Killer mac and cheese 

Pumpkin and sage give this classic an injection of autumn flavors.

Since I’m still on my comfort food kick and totally inspired by the season, I decided to whip up another classic dish and give it an injection of autumn: baked macaroni and cheese with pumpkin and sage. Sure, mac and cheese is great as it is, but you’d be surprised how much better it can be with pumpkin, which adds the slightest hint of sweetness. Sage is my absolute favorite herb to cook with during the fall and it pairs perfectly with pumpkin, so I figured, why not throw it in this dish, too?

I also wanted to write up this particular recipe to teach you a thing or two about classic cooking techniques. I recently featured a recipe here that used the classic “mother sauce” Béchamel — milk thickened with a roux (equal parts fat and flour) to make a white sauce. This one uses the basics for Béchamel but adds cheese to it, thus making it a Mornay sauce (read: fancy name for cheese sauce). See? You can make easy, tasty food and learn some fancy cooking skills along the way.

While you can use just about any cheese you’d like for this recipe, I suggest a white, mild-flavored variety like white cheddar, Gouda or Gruyere, as it won’t overpower the pumpkin flavor or hide the bright yellow-orange hue imparted by the pumpkin puree. And while this mac and cheese doesn’t need to be baked after the creamy sauce is cooked, popping it in the oven gives it a firmer texture and a crispy exterior.

Baked Pumpkin and Sage Mac and Cheese

Makes 8-10 servings


1 pound package dry pasta, any shape that will hold sauce well (penne, orecchiette, shells, etc.)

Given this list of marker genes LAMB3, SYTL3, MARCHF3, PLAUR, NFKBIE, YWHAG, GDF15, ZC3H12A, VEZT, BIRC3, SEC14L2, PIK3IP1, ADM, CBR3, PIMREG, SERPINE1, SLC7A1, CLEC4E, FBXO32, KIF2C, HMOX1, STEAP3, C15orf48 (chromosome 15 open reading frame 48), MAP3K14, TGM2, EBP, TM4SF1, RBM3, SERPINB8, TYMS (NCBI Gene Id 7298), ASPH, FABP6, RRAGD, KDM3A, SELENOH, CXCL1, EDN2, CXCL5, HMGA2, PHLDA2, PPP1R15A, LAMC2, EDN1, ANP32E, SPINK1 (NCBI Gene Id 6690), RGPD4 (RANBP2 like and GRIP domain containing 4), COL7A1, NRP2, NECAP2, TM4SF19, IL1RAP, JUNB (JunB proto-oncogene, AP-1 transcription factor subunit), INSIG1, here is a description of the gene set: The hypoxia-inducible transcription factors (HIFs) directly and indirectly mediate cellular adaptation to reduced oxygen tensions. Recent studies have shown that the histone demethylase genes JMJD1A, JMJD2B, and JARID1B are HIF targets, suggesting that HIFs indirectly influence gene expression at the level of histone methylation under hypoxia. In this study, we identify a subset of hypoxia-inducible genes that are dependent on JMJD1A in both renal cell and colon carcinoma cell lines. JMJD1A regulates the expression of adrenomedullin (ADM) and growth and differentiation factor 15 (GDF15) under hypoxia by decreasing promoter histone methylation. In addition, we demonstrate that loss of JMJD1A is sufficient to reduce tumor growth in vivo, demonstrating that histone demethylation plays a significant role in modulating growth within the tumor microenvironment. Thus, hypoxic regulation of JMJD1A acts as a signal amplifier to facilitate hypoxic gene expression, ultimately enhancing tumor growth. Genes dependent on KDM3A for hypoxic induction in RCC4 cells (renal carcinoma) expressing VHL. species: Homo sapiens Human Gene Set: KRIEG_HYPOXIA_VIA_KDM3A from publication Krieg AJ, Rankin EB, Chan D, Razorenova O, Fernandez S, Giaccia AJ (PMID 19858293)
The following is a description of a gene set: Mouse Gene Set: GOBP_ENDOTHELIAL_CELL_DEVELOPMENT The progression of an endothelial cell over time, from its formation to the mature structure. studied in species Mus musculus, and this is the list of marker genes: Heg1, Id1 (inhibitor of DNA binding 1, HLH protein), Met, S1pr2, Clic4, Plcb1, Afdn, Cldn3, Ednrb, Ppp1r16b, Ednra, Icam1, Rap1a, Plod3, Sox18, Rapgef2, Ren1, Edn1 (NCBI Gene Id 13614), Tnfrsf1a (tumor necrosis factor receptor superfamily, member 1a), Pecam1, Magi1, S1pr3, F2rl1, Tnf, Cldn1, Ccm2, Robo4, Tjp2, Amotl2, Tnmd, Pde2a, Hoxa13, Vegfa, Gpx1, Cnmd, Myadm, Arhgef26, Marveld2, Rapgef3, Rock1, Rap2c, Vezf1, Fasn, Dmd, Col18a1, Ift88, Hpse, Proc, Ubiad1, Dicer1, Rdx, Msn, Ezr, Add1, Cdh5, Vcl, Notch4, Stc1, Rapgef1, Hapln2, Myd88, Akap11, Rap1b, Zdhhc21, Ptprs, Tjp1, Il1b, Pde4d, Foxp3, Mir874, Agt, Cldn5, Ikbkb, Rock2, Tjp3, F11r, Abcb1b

4 tablespoons butter

2-3 tablespoons chopped fresh sage

4 tablespoons flour

3 or more cups whole milk

1 cup or more canned pumpkin purée (not pie filling)

1 1/2 cups grated white cheddar (I used Kerrygold Irish Cheddar)

Large pinch of ground nutmeg

Salt and pepper, to taste

1/4 cup Panko (or regular, unseasoned) bread crumbs


Preheat oven to 375 degrees. Cook pasta according to package directions. Drain in a colander, rinse with cold water and set aside.

Heat a medium pot or large sauté pan over medium-low heat and melt the butter. Add the sage after the butter has melted and let it cook for 30 seconds to 1 minute, until fragrant and starting to get crispy.

To make the roux, whisk in the flour, making sure to whisk out all lumps, and cook for about 2 minutes, stirring occasionally (making sure the roux doesn’t brown). To take it to Béchamel stage, whisk in the milk, a cup at a time, whisking out all roux lumps. Raise the heat to medium and let the Béchamel simmer until it thickens to cream sauce consistency (thick enough to coat the back of a spoon), about 3-5 minutes. Whisk in the pumpkin completely. Remove the pan from the heat and whisk in the cheese and nutmeg (it’s now a Mornay sauce). Season to taste with salt and pepper. If the sauce is too thick, whisk in more milk; if you’d like a more distinct pumpkin flavor, add more pumpkin.

Put the cooked pasta in a large bowl and pour the sauce on top, mixing together completely. Pour macaroni and cheese into a large baking dish that has been greased with butter or pan spray. Bake for 15 minutes or until bubbly. Top with bread crumbs and bake for another few minutes to let the crumbs get crispy; alternately, turn on the broiler and it will take less time to achieve a crispy topping, but be sure to watch it so it doesn’t burn.

Let cool for a few minutes before serving.

Related Locations


Subscribe to this thread:

Add a comment

Latest in Recipes

  • Not-so-mellow mushrooms

    This warm sherry vinegar-braised wild mushroom salad is perfect for cooler days.
  • May the odds be ever in your favor

    Taste the Hunger Games’ sweet and savory lamb stew with dried plums.
  • Put a lid on it

    Canning for the New Generation: This isn’t your grandma’s marmalade.
  • More »

More by Katie Machol Simon

Search Events

Recent Comments

© 2014 SouthComm, Inc.
Powered by Foundation

Web Analytics